Thursday, March 27, 2014

Smartphone as Crowd Mic? We’re Not there Yet

There was a buzz in the events industry this month over a new app that allows attendees to use their smartphone as a mic at presentations.

This sparked a lot of interest, and rightfully so. We all hate that downtime and awkwardness that comes when a moderator hustles around the room with a mic during Q&As. Or when we have to repeat questions or shout them in the room.

Crowd Mics App
Crowd Mics is a great idea, but it's
not a solution for large events yet.
But as good as it sounds, I’m sorry, as a tech and AV guy I have to tell you that the technology just isn’t there yet for people to use their smartphones as microphones at events.

Launched in February 2014, Crowd Mics is an innovative smartphone app that allows members of an audience to connect their smartphones to the event’s sound system. With Crowd Mics, your audience’s smartphones can now be turned into wireless microphones.

It’s free for 20 people or less, but if you want 50 people to have access to Crowd Mics then you will have to pay $25.

The app works simply. The presenter first needs to plug their smartphone in the room’s sound system, then create a name and access code unique to the particular event. Both are given to the members of the audience, eliminating the risk of “rogue” commenters in the process. The presenter then directs the audience on how to download the app and join the event.

Throughout the presentation, the presenter (or the moderator) is offered several options—either to let someone speak, mute them, or enable an “open mic” mode that lets members of the audience comment at the same time.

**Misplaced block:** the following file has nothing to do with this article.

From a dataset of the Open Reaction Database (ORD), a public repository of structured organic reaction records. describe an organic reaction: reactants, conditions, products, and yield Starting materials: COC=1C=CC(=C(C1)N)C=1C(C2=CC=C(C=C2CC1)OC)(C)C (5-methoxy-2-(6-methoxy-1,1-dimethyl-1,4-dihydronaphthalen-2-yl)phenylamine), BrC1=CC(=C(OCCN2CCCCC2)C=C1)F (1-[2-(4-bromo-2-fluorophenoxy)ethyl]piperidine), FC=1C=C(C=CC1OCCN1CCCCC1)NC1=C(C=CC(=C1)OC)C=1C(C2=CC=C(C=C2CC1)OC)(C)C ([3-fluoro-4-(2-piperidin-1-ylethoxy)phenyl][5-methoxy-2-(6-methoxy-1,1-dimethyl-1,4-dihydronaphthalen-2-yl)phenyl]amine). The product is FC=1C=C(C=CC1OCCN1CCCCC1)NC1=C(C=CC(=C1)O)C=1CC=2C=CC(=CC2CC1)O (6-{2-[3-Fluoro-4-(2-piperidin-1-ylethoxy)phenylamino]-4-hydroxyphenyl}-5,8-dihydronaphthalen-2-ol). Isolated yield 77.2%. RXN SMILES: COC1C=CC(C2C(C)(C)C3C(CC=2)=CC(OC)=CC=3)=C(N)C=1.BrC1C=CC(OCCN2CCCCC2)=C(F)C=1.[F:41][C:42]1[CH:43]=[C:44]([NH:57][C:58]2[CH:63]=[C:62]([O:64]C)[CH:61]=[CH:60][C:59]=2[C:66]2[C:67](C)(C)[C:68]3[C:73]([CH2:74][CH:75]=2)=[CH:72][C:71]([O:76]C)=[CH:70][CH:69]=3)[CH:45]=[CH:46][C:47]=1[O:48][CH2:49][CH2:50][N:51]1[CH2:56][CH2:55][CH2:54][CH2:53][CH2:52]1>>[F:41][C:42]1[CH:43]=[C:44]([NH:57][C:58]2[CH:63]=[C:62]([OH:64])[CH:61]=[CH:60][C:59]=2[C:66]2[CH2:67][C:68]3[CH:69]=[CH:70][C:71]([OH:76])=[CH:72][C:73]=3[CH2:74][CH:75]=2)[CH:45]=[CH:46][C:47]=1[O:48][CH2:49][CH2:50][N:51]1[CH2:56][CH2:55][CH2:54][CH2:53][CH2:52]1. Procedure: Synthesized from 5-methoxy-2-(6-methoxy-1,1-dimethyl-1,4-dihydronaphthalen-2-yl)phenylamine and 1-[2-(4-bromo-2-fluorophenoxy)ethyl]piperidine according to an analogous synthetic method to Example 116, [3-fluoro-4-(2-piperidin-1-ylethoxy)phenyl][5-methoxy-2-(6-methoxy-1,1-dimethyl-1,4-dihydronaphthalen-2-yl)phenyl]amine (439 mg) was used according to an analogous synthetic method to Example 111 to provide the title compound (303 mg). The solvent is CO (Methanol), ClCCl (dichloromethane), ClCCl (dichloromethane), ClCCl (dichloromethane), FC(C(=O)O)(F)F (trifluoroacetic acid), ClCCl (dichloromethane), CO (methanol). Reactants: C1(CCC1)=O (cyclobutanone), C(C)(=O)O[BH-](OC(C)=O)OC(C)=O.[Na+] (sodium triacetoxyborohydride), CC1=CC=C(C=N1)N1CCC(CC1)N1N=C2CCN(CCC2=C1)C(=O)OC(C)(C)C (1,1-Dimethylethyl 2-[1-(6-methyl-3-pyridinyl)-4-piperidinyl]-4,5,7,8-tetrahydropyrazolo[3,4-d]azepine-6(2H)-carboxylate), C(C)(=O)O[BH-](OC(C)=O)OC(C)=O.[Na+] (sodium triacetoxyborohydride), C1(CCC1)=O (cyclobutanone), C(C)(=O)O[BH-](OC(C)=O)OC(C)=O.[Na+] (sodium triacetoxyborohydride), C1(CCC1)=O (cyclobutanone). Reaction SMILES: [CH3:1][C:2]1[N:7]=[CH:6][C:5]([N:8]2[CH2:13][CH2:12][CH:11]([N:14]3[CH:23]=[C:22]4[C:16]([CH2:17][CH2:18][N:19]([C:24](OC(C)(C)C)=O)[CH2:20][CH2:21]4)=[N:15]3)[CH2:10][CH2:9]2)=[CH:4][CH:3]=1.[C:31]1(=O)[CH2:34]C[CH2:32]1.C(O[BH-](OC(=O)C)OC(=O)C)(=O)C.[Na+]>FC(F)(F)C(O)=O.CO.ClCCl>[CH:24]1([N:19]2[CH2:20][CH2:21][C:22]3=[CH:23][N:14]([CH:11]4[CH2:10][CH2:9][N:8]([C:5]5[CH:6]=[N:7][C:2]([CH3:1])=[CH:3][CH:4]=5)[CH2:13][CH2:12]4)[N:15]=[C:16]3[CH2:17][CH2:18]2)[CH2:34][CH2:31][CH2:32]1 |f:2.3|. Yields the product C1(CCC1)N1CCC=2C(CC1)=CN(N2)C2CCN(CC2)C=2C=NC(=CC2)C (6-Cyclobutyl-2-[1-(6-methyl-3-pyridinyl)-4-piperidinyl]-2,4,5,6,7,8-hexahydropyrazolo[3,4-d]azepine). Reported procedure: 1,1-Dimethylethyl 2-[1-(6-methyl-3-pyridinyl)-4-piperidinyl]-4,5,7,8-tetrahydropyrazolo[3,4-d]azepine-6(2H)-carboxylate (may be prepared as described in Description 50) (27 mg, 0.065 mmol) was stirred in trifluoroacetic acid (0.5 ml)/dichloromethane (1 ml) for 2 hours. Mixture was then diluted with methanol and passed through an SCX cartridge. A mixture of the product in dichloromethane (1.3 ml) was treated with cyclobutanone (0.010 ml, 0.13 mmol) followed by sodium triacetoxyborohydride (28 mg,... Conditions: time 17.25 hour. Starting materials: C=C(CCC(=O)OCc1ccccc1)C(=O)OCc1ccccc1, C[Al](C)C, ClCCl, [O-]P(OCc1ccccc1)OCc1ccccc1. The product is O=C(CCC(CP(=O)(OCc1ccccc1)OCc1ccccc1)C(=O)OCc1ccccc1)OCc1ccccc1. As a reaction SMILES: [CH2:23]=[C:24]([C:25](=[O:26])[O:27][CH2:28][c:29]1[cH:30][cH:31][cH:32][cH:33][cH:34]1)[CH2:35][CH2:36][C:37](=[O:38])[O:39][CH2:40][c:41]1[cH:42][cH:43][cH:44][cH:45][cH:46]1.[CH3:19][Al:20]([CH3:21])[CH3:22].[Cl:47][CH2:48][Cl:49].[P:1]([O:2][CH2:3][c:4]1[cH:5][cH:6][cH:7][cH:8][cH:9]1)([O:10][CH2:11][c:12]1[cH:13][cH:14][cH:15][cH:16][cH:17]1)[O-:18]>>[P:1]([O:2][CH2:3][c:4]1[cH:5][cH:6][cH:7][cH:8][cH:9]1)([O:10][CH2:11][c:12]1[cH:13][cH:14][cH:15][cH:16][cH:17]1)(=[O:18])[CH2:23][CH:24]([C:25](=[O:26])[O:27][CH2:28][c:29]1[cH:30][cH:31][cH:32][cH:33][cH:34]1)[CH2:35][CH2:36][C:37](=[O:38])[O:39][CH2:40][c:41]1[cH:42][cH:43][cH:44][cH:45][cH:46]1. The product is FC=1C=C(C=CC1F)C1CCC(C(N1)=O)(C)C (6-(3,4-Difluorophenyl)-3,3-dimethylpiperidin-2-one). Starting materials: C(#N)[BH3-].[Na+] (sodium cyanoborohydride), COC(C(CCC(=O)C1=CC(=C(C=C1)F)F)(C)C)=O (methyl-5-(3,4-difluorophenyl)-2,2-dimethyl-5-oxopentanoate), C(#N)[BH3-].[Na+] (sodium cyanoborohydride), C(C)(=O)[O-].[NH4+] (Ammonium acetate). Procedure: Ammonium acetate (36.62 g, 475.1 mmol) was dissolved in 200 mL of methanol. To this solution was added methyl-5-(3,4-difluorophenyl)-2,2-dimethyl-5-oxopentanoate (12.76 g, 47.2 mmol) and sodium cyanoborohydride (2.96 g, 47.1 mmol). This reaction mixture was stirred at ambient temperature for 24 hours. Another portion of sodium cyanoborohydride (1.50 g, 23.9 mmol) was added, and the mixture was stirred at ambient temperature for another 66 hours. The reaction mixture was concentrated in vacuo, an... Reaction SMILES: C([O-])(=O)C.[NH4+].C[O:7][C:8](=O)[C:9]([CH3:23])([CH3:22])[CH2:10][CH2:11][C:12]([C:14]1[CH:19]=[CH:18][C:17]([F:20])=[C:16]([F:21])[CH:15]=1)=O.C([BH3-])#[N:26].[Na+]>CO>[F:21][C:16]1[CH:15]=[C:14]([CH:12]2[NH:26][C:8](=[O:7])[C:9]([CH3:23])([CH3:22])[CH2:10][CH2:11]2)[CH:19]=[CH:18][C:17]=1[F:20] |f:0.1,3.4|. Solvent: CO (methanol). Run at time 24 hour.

It’s a great idea, and it could be great for small events or booths, but it’s not a large-scale solution yet.  
Anyone who wants any type of professional audio is not going to want to use it yet. For one, it works off of bluetooth and IP protocol, and the technology just isn’t there yet to work seamlessly. If that connection drops or drags at all it’s going to stall the show.

It’s the same reason you can’t do a full wireless show yet. You have 500 devices or more trying to connect over wifi, you’re going to have inconsistency. Even if you saturate the floor with airports they’re going to drop signals.

The tech is just not there for a pro style conference Q&A. If a conference came to me and they had more than 50 people in a room and wanted to use it, I’d make them sign off that there’s a 50/50 chance this isn’t going to work.


But first I’d try to talk them out of it.